Economic growth in Canada outpaces the U.S.By The IJ Staff | November 05 2019 10:32AM
Statistics Canada released new research this week, entitled Recent Developments in the Canadian Economy: Fall 2019, wherein it summarizes recent developments in the Canadian economy, and highlights changes that occurred in the country’s economic data during the first eight months 2019.
The report found that economic growth in Canada outpaced the growth in the United States for the first time in two years. Economic output strengthened in the second quarter of 2019, as exports advanced, but final domestic demand was lower as household spending slowed and non-residential business investment declined. All told, real GDP growth rose 0.9 per cent during the second quarter, following a 0.1 per cent gain in the first, as declines in mining, oil and gas extraction and construction offset broad-based gains made by service providers.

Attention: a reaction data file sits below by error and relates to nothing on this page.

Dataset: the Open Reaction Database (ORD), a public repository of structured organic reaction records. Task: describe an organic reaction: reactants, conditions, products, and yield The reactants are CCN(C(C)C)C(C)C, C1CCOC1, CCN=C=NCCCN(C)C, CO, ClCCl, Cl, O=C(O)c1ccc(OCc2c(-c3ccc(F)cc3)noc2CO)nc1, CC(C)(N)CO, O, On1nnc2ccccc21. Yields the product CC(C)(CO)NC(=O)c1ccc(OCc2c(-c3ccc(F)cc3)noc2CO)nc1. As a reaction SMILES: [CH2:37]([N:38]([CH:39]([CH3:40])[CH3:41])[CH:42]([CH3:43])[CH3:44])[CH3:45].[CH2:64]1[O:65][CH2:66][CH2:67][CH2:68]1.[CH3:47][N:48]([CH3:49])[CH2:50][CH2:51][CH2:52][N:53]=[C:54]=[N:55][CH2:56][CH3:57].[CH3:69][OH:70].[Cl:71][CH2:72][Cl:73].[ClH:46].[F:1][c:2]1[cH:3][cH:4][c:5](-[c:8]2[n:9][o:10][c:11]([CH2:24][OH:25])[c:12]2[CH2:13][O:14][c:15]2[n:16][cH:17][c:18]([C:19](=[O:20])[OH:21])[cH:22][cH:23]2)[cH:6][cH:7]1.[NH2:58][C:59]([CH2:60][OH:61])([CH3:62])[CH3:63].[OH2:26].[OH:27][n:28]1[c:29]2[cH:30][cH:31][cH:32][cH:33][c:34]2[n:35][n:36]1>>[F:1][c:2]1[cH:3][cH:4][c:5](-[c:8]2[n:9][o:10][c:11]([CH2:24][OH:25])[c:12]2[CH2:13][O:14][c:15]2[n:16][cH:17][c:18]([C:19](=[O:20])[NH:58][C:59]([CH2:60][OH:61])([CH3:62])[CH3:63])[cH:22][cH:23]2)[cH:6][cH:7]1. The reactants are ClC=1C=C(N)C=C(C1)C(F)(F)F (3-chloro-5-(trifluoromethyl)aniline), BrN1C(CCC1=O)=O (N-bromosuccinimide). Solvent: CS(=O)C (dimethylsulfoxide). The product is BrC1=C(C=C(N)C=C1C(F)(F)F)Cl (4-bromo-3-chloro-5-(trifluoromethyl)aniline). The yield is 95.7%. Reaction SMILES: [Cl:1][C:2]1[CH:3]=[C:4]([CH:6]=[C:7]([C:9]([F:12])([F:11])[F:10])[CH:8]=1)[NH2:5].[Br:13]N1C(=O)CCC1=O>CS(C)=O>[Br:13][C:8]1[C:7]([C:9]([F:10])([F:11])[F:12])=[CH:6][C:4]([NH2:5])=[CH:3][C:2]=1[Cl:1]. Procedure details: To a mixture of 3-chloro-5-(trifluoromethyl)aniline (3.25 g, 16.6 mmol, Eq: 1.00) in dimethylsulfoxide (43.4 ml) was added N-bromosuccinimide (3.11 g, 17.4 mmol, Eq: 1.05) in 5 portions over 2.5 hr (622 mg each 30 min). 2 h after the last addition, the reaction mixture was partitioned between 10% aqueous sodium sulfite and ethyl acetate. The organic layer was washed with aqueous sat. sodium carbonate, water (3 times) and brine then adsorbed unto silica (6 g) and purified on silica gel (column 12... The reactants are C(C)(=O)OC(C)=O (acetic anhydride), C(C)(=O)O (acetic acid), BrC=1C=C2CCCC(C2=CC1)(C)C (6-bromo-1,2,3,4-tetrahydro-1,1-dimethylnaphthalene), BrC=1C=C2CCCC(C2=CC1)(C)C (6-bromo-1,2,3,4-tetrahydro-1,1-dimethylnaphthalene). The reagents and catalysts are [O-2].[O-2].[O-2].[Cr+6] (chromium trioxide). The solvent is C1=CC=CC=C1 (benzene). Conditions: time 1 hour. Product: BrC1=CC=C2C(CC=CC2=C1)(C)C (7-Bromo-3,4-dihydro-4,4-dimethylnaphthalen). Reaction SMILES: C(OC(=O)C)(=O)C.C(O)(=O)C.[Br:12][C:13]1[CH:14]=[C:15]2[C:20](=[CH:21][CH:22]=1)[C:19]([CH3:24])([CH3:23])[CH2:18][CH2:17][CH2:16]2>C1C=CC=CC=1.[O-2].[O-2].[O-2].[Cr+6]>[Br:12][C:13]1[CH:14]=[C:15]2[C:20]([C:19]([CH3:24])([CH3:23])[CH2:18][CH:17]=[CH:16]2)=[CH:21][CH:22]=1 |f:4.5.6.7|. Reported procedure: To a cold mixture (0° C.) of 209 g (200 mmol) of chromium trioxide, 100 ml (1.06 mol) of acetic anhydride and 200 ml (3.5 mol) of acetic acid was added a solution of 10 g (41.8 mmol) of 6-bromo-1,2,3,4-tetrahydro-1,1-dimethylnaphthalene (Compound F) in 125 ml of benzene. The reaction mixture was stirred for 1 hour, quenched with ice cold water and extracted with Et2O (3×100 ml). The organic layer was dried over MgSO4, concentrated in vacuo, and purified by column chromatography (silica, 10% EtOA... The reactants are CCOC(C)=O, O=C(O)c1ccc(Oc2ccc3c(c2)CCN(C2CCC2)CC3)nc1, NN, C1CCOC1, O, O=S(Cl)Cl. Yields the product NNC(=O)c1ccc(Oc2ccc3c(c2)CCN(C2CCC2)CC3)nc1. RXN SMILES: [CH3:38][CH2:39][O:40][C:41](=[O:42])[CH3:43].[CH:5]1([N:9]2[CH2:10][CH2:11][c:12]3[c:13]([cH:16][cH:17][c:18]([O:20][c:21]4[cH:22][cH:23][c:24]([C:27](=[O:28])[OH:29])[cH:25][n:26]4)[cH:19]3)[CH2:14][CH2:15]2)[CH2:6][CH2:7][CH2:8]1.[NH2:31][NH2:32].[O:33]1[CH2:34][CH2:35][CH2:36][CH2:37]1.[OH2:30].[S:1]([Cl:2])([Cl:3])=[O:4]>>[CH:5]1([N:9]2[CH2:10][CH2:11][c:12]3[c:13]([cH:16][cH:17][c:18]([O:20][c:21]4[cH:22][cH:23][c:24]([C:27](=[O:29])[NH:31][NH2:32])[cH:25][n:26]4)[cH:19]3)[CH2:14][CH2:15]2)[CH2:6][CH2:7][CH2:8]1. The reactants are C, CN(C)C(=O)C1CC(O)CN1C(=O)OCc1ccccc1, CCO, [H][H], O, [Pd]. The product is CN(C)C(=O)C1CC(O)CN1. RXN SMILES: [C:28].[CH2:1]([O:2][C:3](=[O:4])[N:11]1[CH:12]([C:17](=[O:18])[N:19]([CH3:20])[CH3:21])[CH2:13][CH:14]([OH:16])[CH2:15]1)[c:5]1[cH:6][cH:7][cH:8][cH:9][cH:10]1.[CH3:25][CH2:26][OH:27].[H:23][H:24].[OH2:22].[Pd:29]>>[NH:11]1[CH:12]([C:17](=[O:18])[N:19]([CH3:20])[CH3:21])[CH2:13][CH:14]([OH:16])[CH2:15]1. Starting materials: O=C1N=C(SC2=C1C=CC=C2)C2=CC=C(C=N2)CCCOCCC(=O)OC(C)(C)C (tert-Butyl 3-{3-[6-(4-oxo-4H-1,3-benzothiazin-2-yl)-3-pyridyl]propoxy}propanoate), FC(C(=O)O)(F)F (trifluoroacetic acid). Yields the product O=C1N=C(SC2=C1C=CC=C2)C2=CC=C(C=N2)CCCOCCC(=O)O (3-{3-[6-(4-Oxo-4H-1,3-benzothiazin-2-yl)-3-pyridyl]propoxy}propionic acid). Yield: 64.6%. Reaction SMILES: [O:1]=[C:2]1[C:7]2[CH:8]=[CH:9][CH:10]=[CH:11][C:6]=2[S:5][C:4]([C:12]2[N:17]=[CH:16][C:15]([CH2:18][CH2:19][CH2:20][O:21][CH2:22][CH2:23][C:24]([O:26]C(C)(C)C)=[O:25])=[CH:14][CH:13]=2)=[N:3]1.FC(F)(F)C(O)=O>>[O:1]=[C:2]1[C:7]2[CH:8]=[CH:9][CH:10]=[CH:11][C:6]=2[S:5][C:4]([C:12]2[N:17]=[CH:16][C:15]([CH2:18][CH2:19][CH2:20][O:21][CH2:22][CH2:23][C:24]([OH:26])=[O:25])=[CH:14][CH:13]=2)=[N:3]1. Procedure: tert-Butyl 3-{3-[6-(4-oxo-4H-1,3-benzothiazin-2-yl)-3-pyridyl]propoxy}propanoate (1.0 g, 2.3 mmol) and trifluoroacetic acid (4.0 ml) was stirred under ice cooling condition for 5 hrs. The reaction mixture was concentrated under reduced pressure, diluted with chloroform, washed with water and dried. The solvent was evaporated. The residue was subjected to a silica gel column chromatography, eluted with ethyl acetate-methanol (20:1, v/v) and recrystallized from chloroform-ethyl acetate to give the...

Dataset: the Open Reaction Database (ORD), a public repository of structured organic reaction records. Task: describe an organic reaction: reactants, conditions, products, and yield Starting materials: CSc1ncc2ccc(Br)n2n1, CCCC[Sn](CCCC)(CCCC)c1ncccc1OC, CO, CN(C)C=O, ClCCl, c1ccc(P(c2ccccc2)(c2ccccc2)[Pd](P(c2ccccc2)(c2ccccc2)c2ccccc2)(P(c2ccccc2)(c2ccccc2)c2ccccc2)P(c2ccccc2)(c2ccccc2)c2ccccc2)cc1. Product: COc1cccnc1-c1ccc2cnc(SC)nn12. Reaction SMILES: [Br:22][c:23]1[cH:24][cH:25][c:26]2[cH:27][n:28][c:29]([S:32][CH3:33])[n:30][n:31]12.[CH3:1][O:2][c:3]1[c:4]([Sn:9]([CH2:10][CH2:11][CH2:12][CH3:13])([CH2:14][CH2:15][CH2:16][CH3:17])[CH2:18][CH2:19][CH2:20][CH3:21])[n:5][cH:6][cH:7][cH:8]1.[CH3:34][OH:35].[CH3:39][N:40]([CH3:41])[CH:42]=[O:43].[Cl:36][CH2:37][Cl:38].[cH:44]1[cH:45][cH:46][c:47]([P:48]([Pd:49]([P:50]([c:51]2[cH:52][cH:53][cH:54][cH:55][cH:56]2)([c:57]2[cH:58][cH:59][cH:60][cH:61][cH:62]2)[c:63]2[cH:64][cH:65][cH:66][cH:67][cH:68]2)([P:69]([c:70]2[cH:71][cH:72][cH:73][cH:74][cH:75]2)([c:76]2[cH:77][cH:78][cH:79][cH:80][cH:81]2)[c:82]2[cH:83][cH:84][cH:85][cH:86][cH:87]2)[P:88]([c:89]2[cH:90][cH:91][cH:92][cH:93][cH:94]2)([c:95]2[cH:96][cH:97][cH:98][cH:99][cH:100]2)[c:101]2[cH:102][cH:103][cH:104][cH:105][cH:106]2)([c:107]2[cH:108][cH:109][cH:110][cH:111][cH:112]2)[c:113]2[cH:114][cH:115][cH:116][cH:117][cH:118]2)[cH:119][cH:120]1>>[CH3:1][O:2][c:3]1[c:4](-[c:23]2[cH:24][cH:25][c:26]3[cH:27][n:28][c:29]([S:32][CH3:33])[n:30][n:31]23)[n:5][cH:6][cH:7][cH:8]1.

Lower business investment
Domestic demand, including consumption and investment, edged down 0.2 per cent in the second quarter, the second decline in the last three quarters. Lower business investment has weighed on economic growth as business investment has generally trended lower since mid-2018. Investment in housing rose 1.4 per cent in the second quarter following five quarterly declines.
Household spending edged up 0.1 per cent during the second quarter of 2019, the slowest pace of quarterly growth in seven years. Higher spending on services, led by insurance and financial services, were largely offset by lower spending on durable and non-durable goods.
Excluding gas prices, consumer prices rose 2.4 per cent on a year-over-year basis in July, August and September. The value of household real estate assets rose in the first and second quarters following declines in the second half of last year, and household net worth rose 1.2 per cent in the second quarter, following a 2.7 gain in the first, as equity markets rebounded from sharp losses suffered in late 2018.